Coughing is a symptom of both the cold and the flu. Staying hydrated, raising your head while sleeping, and sucking on lozenges can help ease your cough, but the best cold and flu medicine to suppress a cough contains dextromethorphan (DM), an ingredient that works to block the cough reflex. Dextromethorphan is a fairly common ingredient in cough and cold preparations, says T. Jann Caison-Sorey, MD, senior medical director at Blue Cross Blue Shield of Michigan, but she cautions that consumers of these medications should be mindful of other ingredients that can interfere with blood pressure control. It can also interact with medications such as MAOIs, and research shows it can lead to memory loss if taken in high doses. “Dextromethorphan, when used within recommended dosage guidelines, is an effective cough suppressant, but it also presents a risk of dissociative anesthetic properties that can occur as a side effect,” says Caison-Sorey. “If abused, it can result in dizziness, blurred vision, and impaired speech, among other complications.” Avoid those side effects with these natural homemade cough remedies.
The opposite of the cough suppressant is the expectorant. “Expectorants are not good to take at night when you need to sleep, but they are good for clearing the lungs because if mucus sits in the lung, it can lead to pneumonia,” Dr. Sperber says. Productive, wet, throaty coughs are a normal symptom of the cold and flu. The most common ingredient found in expectorants, like Mucinex and Robitussin, is guaifenesin, which thins and loosens mucus in the lungs and airways, making it easier to cough and get rid of the mucus. Make sure you don’t fall for these mistakes that can actually make your cold or flu worse.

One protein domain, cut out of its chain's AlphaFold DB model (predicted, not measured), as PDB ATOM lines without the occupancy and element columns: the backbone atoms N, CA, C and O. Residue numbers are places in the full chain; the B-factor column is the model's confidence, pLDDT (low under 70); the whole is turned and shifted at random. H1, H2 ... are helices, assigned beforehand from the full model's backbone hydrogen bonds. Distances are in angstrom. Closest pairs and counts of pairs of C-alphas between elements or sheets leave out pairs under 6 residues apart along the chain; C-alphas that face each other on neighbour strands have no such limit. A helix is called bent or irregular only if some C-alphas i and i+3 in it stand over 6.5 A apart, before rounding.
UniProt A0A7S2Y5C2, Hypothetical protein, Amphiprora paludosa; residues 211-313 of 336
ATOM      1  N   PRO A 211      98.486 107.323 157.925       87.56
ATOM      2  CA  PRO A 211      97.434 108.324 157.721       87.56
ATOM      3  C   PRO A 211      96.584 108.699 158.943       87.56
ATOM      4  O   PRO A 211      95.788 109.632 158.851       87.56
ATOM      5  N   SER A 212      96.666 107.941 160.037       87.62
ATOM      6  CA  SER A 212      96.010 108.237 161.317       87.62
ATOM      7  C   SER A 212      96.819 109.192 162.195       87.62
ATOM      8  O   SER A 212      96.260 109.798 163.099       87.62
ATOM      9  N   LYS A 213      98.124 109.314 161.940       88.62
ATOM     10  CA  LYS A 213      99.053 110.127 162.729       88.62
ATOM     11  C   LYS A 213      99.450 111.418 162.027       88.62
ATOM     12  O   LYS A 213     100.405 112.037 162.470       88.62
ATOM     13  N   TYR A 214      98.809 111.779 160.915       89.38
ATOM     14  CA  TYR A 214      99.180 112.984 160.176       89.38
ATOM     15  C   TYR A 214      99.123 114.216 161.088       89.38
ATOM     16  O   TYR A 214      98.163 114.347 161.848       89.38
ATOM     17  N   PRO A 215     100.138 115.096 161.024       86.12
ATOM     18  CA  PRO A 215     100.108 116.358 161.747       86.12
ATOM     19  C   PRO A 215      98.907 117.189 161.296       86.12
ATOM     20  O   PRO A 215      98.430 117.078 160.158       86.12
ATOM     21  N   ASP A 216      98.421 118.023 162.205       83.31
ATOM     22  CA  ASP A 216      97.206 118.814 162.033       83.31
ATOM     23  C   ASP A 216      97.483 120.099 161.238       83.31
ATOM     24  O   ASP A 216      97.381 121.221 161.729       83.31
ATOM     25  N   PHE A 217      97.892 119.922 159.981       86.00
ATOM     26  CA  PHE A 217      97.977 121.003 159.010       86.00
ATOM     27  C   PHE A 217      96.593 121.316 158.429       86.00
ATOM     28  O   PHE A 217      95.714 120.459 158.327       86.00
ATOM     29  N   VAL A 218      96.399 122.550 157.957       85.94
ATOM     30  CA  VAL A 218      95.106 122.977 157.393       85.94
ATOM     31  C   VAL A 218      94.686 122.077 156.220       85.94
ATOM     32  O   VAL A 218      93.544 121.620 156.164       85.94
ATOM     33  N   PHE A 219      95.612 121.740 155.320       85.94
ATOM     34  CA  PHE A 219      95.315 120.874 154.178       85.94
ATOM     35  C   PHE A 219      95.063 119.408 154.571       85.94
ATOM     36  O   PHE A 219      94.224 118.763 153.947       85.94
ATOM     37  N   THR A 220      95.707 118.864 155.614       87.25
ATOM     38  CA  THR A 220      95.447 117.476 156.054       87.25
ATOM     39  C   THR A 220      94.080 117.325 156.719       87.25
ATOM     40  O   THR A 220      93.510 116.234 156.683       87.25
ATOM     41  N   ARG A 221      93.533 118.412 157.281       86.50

Oral decongestants (such as Sudafed) contain phenylephrine, an active ingredient that works to relieve congestion caused by a common cold, the flu, or sinusitis. The medication shrinks the blood vessels, which reduces the amount of blood flowing through the area and the swollen tissue inside the nose to let air pass through more easily. While oral decongestants are effective, they come with bothersome side effects, such as dizziness, sleeplessness, and nervousness. They can also cause heart palpitations and raise your blood pressure. “Oral decongestants put up a big red flag for patients with high blood pressure,” says Emily Shafer, a doctor of pharmacy and manager of clinical programs and quality at Walgreens. “If you are working to lower your blood pressure, taking an oral decongestant can counter the effects.” These are 14 foods that will make you feel better when you have a cold.